Archive for April, 2009

Digital Rights Management and Anthropology

Running alongside the open access debate, are debates as to what kinds of information should be shared and how to go about doing it. As I mentioned in the previous post, “open access” is not synonymous with “universal access”, as was stressed by Peter Suber on his “open access overview” page that I linked to.

Thanks to conversations with Max Forte, I realize that the discussion is actually about good old DRM – digital rights management.

Little did I know, that anthropologists and the recording industry have so much in common!

Both are fighting against the “information wants to be free” slogan (who’s author I can’t track down.. someone help please). Both are arguing for some kind of control over how the information will be used. The recording industry has spent millions working on technologies to do this – they want to know who is using what, and they want to control how it is used. Unfortunately for some, their efforts have pretty much failed, and regardless of how many lawsuits they have laid or DRM schemes they created, copyright (read controlled) music finds a way to escape any locks placed on it.

This reality probably spawned the slogan “information wants to be free” since no matter how hard people try to lock it down, it finds a way out – as if it was never meant to be locked down in the first place.

But what about anthropologists? They are taking a different perspective than the artist who depends on copyright to earn a living. For the anthropologist DRM would not be about earning a living, or ensuring payment. It would be about making sure the right people are given access and the wrong people are kept out.

As Max points out, there is a problem with the open access philosophy of “share it with everyone interested” since by making it available to those people, it becomes far too easy for the information to make its way into the wrong places. Here we find the need to establish “degrees of access” as opposed to simply looking at it as “universal” or “closed”. We also need ways of changing such controls as political contexts change. What Max is arguing is that information we consider safe today may not be tomorrow and in this case perhaps it is foolish to share ideas openly, if one also has the option to limit access and therefore limit collateral damage.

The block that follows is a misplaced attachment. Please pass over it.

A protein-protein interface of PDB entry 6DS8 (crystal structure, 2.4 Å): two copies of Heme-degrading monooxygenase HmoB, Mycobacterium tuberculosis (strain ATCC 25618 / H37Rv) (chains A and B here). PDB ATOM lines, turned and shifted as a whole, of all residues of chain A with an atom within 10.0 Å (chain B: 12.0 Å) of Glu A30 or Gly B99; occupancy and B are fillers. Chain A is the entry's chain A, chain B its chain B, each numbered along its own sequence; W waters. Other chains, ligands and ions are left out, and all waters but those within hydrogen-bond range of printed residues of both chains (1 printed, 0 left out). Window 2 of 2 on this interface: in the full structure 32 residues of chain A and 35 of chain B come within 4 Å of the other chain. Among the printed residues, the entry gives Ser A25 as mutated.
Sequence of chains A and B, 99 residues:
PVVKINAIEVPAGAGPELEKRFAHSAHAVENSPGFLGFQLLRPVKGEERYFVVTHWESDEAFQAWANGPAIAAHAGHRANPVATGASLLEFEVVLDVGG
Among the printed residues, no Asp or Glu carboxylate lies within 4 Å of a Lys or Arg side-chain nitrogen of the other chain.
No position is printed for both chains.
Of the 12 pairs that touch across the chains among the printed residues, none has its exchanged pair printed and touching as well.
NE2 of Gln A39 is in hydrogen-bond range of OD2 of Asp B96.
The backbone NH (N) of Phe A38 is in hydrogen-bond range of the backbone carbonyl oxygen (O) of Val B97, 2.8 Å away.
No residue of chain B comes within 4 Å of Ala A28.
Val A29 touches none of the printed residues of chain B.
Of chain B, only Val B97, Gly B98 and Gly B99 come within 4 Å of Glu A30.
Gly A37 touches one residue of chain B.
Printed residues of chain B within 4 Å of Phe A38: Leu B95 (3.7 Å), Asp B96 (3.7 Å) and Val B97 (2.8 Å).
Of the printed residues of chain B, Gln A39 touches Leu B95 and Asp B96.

It is a debate about control, but perhaps it should be about content. I believe information wants to be free, in that you cannot control how it will be used. DRM will not protect it. The only answer is to establish a chain of responsibility among owners – asking that they do not share it with the wrong people. This is perhaps possible. But if someone really wants it, they will either invent it independently, or find a way to gain access.

So does “Open Access” refer to removing price-barriers to academic research, or simply to making anything accessible on the internet? Ie: I never considered blogging to fit into the Open Access label, but perhaps it does?

Anthropology and open access

As the open access debate creeps into journal articles, having been a hot topic for a number of years now, we begin to see how scholarship likes to make things more complex and perhaps more confusing than need be. One big confusion is the way anthropologists are interpreting “open access publishing” and the “open access movement” in new ways.

“Open access publishing” refers to making published material freely accessible on the internet. It was not meant to refer to making “any information” freely accessible on the internet. It is about taking things that would normally require payment to access, and to removing that barrier.

The point here is that there have always been ethical issues involved in creating and disseminating ideas – and these issues are not new to the Open Access movement – they tie in to publishing in general.

Ethical discussions as to what information should be shared are at the heart of anthropology, but I think we should be careful not to overly complicate the term “Open Access”.  Ie: one question is “should it be published at all”, while the other asks “now that I want to share it, how can I make sure the people I want to read it see it”.

Does information want to be free? (and who pioneered this phrase?) -> Yes, because in the sense used in the open access movement the information has been shared openly already, but is restricted by a price-barrier which results in no one reading it.

Does this refer to all information? Hell no. It never did! Should we admit we are making very little progress in our thesis on a blog where ones supervisor can read it? Probably not! The open access movement is not asking people to share every secret. It is trying to make the stuff we decide to share more accessible.